May 2013 Print

Our Religious Patrimony

Maintaining Religious Patrimony

Archbishop Lefebvre founded the Society of St. Pius X to keep intact, in the souls of the faithful, the deposit of Faith and adherence to Sacred Tradition through the Mass and the sacraments as administered prior to the Second Vatican Council. The co-operation of the Society in this work of the Church, though small in itself, is clearly seen in the maintaining of her religious patrimony.

It is for that reason the Society has always sought, as far as possible within its means, to purchase real churches and chapels as soon as they become available. So in Belgium we acquired the magnificent St. Joseph’s Church, in the heart of the diplomatic quarter of Brussels.

Besides buildings, the Society, like other religious congregations, tries to preserve works of art associated with Catholic worship; silver works, liturgical furniture, etc. So we try to acquire, insofar as we can and within our means, chalices, ciboria, bells and missals—products of a truly Catholic artistic genius in the service of the glory of God.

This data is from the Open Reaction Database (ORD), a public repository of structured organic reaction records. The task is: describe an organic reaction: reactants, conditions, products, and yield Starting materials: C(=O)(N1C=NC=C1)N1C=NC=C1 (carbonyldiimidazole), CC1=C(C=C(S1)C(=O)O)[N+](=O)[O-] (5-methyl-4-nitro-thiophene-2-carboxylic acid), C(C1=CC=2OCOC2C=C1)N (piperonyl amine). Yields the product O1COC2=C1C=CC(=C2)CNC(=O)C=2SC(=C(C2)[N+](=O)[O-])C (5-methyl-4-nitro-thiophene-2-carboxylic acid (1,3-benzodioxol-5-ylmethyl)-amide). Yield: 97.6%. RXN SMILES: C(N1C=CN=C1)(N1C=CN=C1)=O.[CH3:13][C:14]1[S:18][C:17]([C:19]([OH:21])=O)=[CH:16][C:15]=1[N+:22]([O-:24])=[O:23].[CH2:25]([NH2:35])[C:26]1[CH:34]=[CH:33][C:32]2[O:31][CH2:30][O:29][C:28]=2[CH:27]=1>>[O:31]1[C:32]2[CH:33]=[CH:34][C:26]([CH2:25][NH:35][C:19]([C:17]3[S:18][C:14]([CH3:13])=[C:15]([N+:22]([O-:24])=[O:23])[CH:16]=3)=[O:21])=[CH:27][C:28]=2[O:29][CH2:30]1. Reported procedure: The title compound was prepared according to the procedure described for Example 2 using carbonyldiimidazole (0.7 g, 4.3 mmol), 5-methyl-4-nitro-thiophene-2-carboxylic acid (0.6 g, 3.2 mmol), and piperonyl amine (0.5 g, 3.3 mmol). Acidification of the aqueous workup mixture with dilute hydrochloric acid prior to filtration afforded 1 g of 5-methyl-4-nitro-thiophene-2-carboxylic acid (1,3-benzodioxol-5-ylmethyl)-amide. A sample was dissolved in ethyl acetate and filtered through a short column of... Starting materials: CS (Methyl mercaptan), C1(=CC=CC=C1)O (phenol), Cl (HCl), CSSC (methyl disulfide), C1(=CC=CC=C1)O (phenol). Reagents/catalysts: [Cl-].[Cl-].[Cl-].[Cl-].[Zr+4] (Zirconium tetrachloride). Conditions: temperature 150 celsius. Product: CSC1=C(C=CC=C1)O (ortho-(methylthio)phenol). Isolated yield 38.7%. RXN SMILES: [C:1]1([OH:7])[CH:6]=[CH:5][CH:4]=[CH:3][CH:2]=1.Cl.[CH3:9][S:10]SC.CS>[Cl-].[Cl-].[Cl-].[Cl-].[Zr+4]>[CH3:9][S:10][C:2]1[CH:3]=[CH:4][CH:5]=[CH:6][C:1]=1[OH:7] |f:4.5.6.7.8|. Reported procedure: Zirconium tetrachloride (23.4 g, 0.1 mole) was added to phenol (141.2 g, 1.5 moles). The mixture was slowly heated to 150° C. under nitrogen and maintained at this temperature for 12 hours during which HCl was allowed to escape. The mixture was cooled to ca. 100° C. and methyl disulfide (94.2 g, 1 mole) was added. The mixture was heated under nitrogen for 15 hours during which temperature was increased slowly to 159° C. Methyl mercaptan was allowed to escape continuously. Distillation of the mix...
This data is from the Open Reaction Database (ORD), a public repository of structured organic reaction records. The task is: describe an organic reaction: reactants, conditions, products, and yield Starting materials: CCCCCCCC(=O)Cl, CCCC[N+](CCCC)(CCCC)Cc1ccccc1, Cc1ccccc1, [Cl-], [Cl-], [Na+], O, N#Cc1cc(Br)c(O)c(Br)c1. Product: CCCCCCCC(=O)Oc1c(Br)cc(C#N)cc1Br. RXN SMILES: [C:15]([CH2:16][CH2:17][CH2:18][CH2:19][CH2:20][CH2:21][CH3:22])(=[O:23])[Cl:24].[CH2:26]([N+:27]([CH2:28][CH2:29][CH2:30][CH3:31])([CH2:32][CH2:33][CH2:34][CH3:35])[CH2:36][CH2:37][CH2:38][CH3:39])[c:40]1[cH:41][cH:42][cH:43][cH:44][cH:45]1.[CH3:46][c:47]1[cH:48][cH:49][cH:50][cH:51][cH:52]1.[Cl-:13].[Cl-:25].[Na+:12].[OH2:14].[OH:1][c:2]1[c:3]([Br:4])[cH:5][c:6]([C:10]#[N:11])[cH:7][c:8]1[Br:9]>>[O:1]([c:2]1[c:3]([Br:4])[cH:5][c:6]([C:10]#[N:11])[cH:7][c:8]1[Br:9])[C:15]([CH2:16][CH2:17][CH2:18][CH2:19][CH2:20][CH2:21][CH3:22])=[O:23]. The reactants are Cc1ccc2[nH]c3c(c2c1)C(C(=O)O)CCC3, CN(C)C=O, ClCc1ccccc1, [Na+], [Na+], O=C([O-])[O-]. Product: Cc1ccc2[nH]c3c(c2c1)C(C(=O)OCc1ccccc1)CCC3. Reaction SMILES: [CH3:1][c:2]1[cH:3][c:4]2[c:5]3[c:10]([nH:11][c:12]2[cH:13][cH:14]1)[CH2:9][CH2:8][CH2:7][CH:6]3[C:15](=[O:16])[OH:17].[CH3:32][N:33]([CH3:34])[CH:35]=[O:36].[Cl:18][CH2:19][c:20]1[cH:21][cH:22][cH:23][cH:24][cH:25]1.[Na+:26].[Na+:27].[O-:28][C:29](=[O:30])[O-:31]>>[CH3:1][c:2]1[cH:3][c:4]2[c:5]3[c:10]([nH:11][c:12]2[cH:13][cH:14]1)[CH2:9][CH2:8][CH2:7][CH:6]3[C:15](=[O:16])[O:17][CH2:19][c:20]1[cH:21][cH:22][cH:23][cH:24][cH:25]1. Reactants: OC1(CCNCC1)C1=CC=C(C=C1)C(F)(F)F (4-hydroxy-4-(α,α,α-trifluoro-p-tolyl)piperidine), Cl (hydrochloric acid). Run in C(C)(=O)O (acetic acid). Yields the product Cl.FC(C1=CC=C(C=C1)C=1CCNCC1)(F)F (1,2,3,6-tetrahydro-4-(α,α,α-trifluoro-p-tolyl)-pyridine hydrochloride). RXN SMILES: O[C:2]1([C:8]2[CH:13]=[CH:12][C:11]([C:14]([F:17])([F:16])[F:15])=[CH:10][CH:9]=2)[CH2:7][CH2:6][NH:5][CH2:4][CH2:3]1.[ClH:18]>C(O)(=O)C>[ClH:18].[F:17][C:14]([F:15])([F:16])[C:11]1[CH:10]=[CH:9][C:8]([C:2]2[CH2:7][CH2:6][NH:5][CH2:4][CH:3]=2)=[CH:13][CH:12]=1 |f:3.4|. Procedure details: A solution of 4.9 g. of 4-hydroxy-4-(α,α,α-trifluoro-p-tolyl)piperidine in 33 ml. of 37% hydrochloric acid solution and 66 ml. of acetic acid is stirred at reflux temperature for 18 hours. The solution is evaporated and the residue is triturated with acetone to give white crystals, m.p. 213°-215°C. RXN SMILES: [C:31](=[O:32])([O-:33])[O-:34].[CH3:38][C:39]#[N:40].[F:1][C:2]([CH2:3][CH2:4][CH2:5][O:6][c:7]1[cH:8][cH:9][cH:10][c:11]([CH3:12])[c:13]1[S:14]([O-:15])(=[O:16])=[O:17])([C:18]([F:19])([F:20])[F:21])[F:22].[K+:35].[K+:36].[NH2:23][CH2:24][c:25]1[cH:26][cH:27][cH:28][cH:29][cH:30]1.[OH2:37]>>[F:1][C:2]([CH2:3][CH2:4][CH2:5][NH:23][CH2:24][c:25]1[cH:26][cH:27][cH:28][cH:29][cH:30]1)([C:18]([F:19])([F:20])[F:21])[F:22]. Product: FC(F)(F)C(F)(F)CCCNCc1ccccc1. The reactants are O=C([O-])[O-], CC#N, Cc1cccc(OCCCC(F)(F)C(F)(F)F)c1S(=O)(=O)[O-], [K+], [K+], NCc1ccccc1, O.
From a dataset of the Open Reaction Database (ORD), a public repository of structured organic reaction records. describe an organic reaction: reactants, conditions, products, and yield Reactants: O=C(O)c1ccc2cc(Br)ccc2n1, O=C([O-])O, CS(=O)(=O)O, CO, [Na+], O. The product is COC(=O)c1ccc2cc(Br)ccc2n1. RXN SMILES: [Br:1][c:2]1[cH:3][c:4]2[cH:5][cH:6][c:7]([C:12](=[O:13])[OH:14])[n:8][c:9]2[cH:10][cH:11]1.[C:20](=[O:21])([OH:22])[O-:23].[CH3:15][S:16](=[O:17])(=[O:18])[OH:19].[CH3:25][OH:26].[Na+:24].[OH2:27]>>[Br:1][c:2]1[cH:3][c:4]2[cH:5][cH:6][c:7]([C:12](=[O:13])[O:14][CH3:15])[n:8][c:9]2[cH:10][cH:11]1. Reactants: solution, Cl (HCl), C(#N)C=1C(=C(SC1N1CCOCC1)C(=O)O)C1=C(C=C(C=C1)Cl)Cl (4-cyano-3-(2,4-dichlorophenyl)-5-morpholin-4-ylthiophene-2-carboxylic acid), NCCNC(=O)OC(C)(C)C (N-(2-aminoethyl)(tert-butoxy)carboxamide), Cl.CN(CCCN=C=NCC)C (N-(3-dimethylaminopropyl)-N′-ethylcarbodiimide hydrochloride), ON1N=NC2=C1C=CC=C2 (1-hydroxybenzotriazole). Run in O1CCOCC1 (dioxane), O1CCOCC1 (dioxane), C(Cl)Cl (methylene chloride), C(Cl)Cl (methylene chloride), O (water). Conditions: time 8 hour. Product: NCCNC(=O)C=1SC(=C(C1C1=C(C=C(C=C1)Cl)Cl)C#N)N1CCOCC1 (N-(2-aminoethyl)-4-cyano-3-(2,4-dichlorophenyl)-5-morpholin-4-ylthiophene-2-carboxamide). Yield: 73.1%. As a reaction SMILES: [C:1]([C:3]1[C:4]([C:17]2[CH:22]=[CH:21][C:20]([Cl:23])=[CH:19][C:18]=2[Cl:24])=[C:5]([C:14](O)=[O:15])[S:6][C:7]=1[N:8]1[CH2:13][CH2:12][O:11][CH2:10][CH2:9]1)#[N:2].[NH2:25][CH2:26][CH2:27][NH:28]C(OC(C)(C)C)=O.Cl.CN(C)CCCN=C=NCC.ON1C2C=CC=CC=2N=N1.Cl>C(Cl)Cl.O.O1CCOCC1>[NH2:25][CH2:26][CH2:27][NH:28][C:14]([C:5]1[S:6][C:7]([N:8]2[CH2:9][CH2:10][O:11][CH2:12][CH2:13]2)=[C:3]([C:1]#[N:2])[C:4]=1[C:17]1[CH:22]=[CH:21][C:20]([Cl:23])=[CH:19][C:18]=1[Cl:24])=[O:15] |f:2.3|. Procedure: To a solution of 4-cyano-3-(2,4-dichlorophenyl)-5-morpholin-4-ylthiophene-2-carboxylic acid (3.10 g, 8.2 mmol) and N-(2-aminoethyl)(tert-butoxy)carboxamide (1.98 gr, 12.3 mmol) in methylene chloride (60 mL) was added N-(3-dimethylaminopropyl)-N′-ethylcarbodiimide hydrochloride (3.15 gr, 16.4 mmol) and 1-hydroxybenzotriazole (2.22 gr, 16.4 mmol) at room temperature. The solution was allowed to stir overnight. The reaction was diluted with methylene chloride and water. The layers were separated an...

Taste for Beautiful Things

God is Being itself. God is Truth, but also Beauty. In order to be properly disposed for union with God, the soul must open itself to what is truly beautiful, and that is important not just for the priest but for the faithful as well.

The restoration of the Faith depends also upon the taste for beautiful things so as to experience beauty and perfection inherent in the Sacred Liturgy.

The recent acquisitions since the purchase of St. Joseph’s, such as that of Our Lady of Compassion in Paris and the former convent of the Sisters of the Presentation in Saint Cesaire, Quebec, have no other purpose than to draw souls to God. Beauty is an aid to prayer, and we pray to be in wonderment of God.